Anwar Amro/AFP/Getty Images
Members of Lebanon’s militant Shiite Muslim movement Hezbollah carry the coffin of Lebanese militant Samir Kantar (portrait), who was killed in a suspected Israeli air-raid on his home in the Jaramana district on the outskirts of the Syrian capital Damascus, during his funeral procession in a southern suburb of Beirut, Lenabon, December 21, 2015. Anwar Amro/AFP/Getty Images
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Honoring Terrorists: A Tale of Two Celebrations

What we can learn about the Israeli-Palestinian conflict from how each side’s extremists valorize violence—and how their leaders respond

Yair Rosenberg
December 24, 2015
Anwar Amro/AFP/Getty Images
Members of Lebanon's militant Shiite Muslim movement Hezbollah carry the coffin of Lebanese militant Samir Kantar (portrait), who was killed in a suspected Israeli air-raid on his home in the Jaramana district on the outskirts of the Syrian capital Damascus, during his funeral procession in a southern suburb of Beirut, Lenabon, December 21, 2015. Anwar Amro/AFP/Getty Images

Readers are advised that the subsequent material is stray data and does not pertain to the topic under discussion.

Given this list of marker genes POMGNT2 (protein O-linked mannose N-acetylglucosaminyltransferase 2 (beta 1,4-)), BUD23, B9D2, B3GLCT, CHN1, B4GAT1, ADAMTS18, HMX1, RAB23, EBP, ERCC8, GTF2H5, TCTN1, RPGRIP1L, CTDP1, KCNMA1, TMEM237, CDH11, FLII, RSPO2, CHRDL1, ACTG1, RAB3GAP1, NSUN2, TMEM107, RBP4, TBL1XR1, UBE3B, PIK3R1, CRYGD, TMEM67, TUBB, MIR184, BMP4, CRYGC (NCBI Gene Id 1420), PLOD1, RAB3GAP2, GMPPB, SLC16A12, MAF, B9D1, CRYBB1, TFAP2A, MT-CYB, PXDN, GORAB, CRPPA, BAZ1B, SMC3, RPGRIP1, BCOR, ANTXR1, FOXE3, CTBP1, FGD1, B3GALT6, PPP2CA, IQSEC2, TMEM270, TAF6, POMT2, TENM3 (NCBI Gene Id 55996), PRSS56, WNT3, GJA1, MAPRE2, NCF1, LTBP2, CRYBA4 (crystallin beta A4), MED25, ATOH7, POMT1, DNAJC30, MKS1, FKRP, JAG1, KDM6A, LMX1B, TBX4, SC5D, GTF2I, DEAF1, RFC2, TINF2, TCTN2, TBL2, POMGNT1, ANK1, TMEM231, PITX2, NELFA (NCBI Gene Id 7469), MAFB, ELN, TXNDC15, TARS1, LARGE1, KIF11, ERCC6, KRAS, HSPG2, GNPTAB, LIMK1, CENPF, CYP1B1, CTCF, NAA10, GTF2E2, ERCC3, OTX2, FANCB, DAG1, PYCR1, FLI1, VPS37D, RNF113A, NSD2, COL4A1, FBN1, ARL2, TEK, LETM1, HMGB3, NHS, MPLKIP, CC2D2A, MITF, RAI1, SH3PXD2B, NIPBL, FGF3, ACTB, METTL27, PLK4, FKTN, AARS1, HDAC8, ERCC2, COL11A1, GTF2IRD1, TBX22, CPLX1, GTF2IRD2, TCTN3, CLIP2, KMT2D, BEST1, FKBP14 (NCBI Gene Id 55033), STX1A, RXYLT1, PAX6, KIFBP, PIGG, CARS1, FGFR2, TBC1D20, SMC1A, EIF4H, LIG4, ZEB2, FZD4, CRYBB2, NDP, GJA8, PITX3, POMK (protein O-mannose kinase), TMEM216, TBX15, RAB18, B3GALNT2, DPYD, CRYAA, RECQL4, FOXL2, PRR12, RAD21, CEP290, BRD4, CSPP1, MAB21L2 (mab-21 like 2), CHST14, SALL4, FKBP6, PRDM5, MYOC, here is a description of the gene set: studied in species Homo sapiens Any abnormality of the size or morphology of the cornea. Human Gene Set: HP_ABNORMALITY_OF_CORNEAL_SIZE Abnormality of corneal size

This week, both Israel and Palestine witnessed the grim spectacle of bigots celebrating child-murdering terrorists. Depending upon which media you consume, you may only have heard about one of these incidents. But it is both important and instructive to place them side-by-side, not because they are mirror images of each other, but because they reveal key differences between how Israeli and Palestinian societies respond to extremism.